What’s in a Label? (a Christian/atheist by any other name…)

Pascal, I appreciate your recent post which you titled “Why I am not a Christian.” It reminded me that I am not alone in my struggle to find a suitable, minimally tainted label that describes what I actually believe (or don’t believe). I want to back up your point from the non-theistic side.

Like you and many who may read this, I try very hard to avoid stereotypes. I believe that when we hear someone use the label “Christian”, we shouldn’t take it to mean anything beyond the claim that they revere and/or follow Christ in some way. Anything further can’t be known until talking with the individual, so we should try not to make assumptions. One reason I adhere to this is from personal experience. To my shame, I’m guilty of at least one of the categorizations you pointed out. I’m forced to implicitly adopt the label “Christian” for social reasons. I so regret being in that position. It’s the only area in my life that I feel deceitful. However, this viewpoint makes it easy to see how others may claim a label for any number of reasons, and a personal friendship with honest, open conversation, safe from stigma, provides the best opportunity to know what someone really believes. Case-in-point—we have been having this conversation offline for over a year and I’m just now beginning to explain what I actually believe.

It seems many of us face similar choices to what you outlined in your post — accept the label that describes our belief position (but comes with unwanted baggage–see About Russell), try to adopt a different label, or do our best to ignore identity labels altogether and just state what specific positions we hold. It can be argued that in some circumstances the problem for a non-theist is sometimes more challenging depending on what they believe, because the definitions are so scattered and occasionally overlapping. I don’t think I could go so far as you and claim that an unwanted label does not apply to me. But I appreciate your situation and your effort to hone in on your identity without the baggage.

So what should one assume about someone who claims to be an atheist? Just this… they haven’t heard a description of a god that they think is more likely to exist than not exist. They may even be 50/50 about whether certain descriptions represent a god that exists. Nothing more should be assumed without further conversation. Why might someone who believes this use the label “atheist” to identify themselves? They may have looked up atheism wikipedia and realize that the third description fits them… “the absence of belief that any deities exist.” Notice that this definition does not say, “the belief that no deities exist.”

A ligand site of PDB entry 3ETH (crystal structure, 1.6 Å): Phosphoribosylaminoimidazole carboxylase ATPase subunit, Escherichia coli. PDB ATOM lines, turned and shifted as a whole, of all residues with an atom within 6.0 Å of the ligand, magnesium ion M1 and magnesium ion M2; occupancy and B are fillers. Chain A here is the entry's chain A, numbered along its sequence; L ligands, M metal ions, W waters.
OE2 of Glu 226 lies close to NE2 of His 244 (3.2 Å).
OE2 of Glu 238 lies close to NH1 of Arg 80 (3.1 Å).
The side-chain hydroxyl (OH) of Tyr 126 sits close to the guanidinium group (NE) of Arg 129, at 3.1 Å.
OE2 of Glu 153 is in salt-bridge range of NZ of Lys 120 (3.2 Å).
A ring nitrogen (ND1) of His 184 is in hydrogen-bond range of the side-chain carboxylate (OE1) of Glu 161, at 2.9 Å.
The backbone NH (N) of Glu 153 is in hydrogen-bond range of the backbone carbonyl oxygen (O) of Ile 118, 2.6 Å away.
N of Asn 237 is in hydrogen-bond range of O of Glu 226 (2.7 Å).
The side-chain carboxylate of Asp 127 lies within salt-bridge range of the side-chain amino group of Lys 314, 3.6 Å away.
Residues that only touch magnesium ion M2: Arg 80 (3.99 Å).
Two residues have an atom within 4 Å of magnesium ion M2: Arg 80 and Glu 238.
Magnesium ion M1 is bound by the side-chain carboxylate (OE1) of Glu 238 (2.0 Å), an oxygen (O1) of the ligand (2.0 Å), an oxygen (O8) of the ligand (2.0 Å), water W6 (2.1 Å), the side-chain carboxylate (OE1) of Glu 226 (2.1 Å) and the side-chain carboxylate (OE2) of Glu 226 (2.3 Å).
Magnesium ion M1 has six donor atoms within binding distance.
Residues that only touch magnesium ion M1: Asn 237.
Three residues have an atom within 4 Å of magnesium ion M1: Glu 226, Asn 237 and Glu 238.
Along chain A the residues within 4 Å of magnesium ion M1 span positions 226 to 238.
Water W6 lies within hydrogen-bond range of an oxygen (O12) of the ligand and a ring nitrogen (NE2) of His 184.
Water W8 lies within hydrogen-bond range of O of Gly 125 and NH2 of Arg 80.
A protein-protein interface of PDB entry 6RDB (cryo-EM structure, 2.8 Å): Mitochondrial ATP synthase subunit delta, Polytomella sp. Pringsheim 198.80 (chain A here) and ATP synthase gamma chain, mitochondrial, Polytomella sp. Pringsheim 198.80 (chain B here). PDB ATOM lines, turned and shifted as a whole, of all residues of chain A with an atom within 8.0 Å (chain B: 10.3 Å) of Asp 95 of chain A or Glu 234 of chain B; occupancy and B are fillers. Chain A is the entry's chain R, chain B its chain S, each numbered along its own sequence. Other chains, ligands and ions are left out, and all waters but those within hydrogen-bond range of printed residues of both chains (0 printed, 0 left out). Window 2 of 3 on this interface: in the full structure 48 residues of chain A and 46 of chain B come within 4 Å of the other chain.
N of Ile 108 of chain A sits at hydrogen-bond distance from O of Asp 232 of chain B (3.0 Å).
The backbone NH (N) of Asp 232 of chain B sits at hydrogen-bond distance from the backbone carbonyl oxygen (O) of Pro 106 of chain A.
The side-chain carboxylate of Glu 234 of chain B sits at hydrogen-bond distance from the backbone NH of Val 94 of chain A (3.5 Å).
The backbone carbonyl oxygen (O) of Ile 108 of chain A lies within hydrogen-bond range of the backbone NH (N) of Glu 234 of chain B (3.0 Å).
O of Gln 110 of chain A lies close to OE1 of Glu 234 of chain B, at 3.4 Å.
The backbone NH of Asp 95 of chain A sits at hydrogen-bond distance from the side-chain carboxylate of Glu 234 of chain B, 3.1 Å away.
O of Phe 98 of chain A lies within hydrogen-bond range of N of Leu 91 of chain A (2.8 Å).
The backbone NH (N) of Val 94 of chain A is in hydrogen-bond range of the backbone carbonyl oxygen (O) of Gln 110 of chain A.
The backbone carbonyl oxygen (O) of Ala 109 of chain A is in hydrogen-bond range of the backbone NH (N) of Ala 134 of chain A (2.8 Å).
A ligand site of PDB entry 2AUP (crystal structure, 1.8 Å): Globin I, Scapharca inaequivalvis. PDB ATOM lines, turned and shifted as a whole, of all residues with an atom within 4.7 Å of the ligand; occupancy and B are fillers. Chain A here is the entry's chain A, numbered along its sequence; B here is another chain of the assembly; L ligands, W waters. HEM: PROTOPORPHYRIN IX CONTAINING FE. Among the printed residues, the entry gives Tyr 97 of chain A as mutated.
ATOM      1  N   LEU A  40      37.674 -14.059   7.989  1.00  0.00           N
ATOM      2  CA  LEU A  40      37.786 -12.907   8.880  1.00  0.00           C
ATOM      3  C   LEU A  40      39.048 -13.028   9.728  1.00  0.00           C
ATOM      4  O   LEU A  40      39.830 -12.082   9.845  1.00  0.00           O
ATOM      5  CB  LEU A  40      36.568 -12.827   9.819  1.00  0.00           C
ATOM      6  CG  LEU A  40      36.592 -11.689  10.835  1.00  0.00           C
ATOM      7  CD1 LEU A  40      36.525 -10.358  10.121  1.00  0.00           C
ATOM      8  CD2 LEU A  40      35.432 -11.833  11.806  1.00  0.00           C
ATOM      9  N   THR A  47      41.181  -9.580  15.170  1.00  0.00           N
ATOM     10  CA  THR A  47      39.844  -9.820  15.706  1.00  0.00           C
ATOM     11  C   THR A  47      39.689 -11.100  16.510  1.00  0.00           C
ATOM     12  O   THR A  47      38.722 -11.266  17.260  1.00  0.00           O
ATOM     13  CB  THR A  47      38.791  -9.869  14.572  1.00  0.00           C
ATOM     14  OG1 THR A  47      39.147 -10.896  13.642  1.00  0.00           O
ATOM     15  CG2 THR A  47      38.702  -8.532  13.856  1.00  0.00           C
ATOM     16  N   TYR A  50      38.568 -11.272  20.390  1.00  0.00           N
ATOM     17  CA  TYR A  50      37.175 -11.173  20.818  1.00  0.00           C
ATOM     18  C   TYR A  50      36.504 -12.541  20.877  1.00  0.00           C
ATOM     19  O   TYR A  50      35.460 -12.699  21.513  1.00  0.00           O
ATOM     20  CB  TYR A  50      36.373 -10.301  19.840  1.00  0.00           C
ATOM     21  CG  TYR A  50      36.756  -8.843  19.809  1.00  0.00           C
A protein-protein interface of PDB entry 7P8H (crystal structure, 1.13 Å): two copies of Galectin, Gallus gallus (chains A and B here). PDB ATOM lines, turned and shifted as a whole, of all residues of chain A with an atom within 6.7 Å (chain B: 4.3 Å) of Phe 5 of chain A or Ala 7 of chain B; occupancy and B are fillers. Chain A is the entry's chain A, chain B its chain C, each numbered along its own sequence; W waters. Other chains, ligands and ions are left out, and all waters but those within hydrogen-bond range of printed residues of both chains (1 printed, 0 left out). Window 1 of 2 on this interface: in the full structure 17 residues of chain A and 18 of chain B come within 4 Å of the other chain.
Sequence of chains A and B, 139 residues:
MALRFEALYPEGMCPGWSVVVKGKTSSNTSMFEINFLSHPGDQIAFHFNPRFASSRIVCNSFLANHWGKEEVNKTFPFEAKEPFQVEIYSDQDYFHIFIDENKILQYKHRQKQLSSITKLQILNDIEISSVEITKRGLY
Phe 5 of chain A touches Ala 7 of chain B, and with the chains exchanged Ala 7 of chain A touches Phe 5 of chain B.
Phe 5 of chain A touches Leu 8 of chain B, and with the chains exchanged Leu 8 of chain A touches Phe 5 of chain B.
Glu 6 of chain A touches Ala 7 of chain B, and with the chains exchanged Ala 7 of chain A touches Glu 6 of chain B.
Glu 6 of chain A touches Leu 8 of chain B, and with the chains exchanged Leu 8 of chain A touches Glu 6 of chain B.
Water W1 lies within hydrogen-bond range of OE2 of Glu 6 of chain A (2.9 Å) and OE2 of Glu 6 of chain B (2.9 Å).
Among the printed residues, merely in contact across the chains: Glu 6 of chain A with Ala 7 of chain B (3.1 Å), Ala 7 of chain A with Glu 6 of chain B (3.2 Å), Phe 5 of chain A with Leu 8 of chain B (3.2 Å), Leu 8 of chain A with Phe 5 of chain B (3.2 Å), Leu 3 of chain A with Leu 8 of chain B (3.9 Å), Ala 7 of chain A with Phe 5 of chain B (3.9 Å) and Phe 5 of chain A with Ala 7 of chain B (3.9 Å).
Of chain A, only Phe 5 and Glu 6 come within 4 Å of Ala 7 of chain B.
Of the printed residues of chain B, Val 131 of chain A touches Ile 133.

For many atheists, atheism is not their identity. Many don’t go around thinking of themselves as atheists. It just means they are not theists. Which, in this culture pretty much means they don’t believe the Bible and so they aren’t Christians. We can’t assume they’re pro-choice, anti-gun, socialists, determinists, evolutionists, or moral relativists. It doesn’t define them politically or educationally. As in the case of the “Christian” label (which actually does not offend me at all), there may be some general trends but statistics applies best to a population, not to an individual.

I hope my fellow non-theist reader can understand that hearing that someone is a Christian tells you of nothing beyond their present claim to revere and follow Christ. Likewise, I hope the Christ-follower reading this can understand that hearing that someone is an atheist tells them nothing about the person beyond their present lack of belief that any specific description of god that they’ve heard represents something which actually exists. It does not necessarily mean they think there is no god. That’s only one definition of atheism. Militant anti-theists do exist, but loving them is a topic for another post. In each case, before letting our stereotypes fill in the gaps, the only wise course is to put minimum confidence in our assumptions of what a person actually believes until speaking to them directly and openly in friendship and safety (which admittedly is difficult to achieve).